Me : And how was your chemistry with Sachin?
Bat : Oh, it was awesome. We shared a beautiful relationship. He always took great care of me. Always made sure I was having the right amount of weight, the perfect grip, and was chiseled correctly. There was a tough time when He had that Tennis Elbow, and He asked me to reduce my weight. That was a tough call, because I had always been fat, and reducing weight didn’t just seem easy. But we managed to pull it off somehow. During His time in the middle, we talked a lot. About cricket, how His form is, what the match situation is, and when to hit Sehwag on the bum.
Me : Given the workaholic that Sachin is, you also would have had to work hard for the past 24 years.
Bat : Yeah, that was tough. He used to practice in the nets for hours at a stretch, I was almost drained out completely by the evening everyday. Before foreign tours, he used to have throw-downs with wet rubber balls to prepare for bouncy pitches. I just loved that wet soaky feeling. But in the nights before match-days, He used to shadow practice His shots in the hotel room. This always made me angry. How do you expect me to perform tomorrow when you don’t even let me sleep at night. But, the genius still somehow used to script masterpieces with me the next day. God-like characteristics!
Me : So, which was you favorite shot?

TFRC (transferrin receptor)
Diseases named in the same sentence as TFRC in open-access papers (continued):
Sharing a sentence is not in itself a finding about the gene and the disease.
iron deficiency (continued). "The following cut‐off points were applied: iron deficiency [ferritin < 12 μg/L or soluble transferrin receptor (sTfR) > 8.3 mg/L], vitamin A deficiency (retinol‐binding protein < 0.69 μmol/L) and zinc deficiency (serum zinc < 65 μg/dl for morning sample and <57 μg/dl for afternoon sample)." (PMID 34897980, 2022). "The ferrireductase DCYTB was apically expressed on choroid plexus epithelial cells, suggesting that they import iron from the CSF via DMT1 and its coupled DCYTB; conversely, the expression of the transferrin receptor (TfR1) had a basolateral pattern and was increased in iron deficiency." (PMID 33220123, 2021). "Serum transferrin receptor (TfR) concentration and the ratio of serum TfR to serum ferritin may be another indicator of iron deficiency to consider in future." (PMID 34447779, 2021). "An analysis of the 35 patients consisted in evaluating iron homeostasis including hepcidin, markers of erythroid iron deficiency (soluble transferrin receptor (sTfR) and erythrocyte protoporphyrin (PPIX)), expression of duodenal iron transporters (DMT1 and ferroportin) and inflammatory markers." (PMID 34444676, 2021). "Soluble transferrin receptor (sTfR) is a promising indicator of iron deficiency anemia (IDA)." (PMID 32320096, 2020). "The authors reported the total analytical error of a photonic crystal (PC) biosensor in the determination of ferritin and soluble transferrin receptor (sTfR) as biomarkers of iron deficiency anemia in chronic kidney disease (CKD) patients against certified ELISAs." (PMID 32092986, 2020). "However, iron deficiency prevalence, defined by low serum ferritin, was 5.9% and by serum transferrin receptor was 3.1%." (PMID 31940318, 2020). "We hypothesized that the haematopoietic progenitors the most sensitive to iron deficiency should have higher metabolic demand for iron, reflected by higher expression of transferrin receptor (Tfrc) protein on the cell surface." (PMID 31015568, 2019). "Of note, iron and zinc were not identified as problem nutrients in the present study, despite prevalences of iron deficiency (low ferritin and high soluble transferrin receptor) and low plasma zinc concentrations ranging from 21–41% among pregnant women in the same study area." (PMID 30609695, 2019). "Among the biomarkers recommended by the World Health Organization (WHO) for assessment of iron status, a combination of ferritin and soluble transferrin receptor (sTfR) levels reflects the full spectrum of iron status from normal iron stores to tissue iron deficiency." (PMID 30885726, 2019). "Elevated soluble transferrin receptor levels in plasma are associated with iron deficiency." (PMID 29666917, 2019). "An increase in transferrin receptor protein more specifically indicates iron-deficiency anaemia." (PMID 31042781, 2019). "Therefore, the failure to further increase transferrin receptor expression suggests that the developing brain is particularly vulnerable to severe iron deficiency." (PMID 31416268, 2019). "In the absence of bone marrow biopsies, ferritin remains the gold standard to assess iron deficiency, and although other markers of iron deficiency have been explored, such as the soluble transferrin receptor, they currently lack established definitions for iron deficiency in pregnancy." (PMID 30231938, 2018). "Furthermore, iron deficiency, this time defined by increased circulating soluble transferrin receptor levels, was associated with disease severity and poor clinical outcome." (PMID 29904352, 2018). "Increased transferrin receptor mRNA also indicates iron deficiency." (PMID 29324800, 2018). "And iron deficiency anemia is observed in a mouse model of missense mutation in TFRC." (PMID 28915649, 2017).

Bat : The straight drive. This was a shot when I could greet the ball with a bear-hug instead of just a handshake like during the leg glance or the square cut.
Me : And was there a shot you didn’t like?
Bat : Yes, unlike the rest of the world, I hated it when Sachin played the paddle sweep. My sides still hurt due to that grazing with the turf whenever He used to play that shot.
Me : Any other memories of Sachin you would like to share?
Bat : There are many memories, But I don’t think you have enough space.I may be heavy, but without Sachin, I am practically weightless. I was the Magician’s Wand. His weapon of mass destruction, and at the same time, His instrument of peace. It was using me that He brought schools, colleges, offices, and nations to a halt. It was using me that He gave people hope when all was lost. It was using me that He taught people what a fighting spirit is. It was using me that He spread joy. What more would a humble piece of Kashmir Willow want?
Me : And now that you are retiring, any future plans?
Bat : My future plans? Ummm, I guess I’ll occupy some corner in Tendulkars’ household. Those guys are like family to me. May be Arjun would like to use me sometime. Or maybe not. I’m happy with whatever Sachin decides to do with me. Thank God I’m not Afridi’s bat, otherwise I’d have had to start preparing for the next match even after retirement.
Me : Thank you very much, Mr. Bat. Was a pleasure talking to you.
Bat : Oh! Thank You too. Hope you have a great life ahead, Annanya.
(with due permission from: http://annanyajohari.wordpress.com/ )